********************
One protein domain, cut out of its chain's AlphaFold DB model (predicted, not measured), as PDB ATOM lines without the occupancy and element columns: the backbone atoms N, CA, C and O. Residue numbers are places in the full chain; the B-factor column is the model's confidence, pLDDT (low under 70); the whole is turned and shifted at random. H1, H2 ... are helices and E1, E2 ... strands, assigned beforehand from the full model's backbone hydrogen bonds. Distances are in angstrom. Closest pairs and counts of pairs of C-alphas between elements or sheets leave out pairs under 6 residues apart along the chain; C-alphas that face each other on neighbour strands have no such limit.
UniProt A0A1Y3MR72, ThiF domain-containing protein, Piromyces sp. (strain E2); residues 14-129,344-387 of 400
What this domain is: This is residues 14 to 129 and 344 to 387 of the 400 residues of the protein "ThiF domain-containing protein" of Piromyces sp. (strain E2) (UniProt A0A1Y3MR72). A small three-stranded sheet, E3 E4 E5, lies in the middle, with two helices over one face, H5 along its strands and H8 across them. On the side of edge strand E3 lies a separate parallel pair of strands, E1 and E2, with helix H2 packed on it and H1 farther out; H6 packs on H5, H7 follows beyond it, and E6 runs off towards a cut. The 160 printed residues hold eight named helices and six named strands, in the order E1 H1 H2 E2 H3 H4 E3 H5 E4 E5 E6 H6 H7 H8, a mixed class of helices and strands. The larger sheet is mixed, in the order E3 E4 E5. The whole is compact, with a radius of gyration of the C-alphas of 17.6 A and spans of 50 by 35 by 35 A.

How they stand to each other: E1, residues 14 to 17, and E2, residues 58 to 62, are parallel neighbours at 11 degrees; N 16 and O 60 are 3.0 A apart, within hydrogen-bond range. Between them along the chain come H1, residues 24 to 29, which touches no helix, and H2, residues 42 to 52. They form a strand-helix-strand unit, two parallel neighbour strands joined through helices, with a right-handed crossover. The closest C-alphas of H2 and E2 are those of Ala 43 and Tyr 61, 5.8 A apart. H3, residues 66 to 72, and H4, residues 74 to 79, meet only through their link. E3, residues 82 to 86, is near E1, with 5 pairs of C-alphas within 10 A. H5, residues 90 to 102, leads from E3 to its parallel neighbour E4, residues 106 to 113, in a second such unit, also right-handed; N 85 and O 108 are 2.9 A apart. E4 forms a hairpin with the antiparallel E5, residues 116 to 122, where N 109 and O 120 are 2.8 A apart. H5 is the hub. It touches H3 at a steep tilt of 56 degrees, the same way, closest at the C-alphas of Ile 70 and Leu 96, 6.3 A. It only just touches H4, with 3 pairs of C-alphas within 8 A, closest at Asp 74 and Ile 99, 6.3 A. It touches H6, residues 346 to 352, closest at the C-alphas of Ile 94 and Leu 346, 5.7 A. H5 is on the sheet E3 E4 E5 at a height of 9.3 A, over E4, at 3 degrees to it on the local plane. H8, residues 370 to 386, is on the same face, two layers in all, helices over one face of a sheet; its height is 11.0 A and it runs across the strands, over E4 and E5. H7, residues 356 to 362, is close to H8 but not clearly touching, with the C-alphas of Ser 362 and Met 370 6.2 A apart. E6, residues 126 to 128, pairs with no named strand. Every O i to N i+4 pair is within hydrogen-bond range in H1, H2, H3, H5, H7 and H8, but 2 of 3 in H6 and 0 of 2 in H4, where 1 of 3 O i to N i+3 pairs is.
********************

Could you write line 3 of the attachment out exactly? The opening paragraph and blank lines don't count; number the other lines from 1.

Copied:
How they stand to each other: E1, residues 14 to 17, and E2, residues 58 to 62, are parallel neighbours at 11 degrees; N 16 and O 60 are 3.0 A apart, within hydrogen-bond range. Between them along the chain come H1, residues 24 to 29, which touches no helix, and H2, residues 42 to 52. They form a strand-helix-strand unit, two parallel neighbour strands joined through helices, with a right-handed crossover. The closest C-alphas of H2 and E2 are those of Ala 43 and Tyr 61, 5.8 A apart. H3, residues 66 to 72, and H4, residues 74 to 79, meet only through their link. E3, residues 82 to 86, is near E1, with 5 pairs of C-alphas within 10 A. H5, residues 90 to 102, leads from E3 to its parallel neighbour E4, residues 106 to 113, in a second such unit, also right-handed; N 85 and O 108 are 2.9 A apart. E4 forms a hairpin with the antiparallel E5, residues 116 to 122, where N 109 and O 120 are 2.8 A apart. H5 is the hub. It touches H3 at a steep tilt of 56 degrees, the same way, closest at the C-alphas of Ile 70 and Leu 96, 6.3 A. It only just touches H4, with 3 pairs of C-alphas within 8 A, closest at Asp 74 and Ile 99, 6.3 A. It touches H6, residues 346 to 352, closest at the C-alphas of Ile 94 and Leu 346, 5.7 A. H5 is on the sheet E3 E4 E5 at a height of 9.3 A, over E4, at 3 degrees to it on the local plane. H8, residues 370 to 386, is on the same face, two layers in all, helices over one face of a sheet; its height is 11.0 A and it runs across the strands, over E4 and E5. H7, residues 356 to 362, is close to H8 but not clearly touching, with the C-alphas of Ser 362 and Met 370 6.2 A apart. E6, residues 126 to 128, pairs with no named strand. Every O i to N i+4 pair is within hydrogen-bond range in H1, H2, H3, H5, H7 and H8, but 2 of 3 in H6 and 0 of 2 in H4, where 1 of 3 O i to N i+3 pairs is.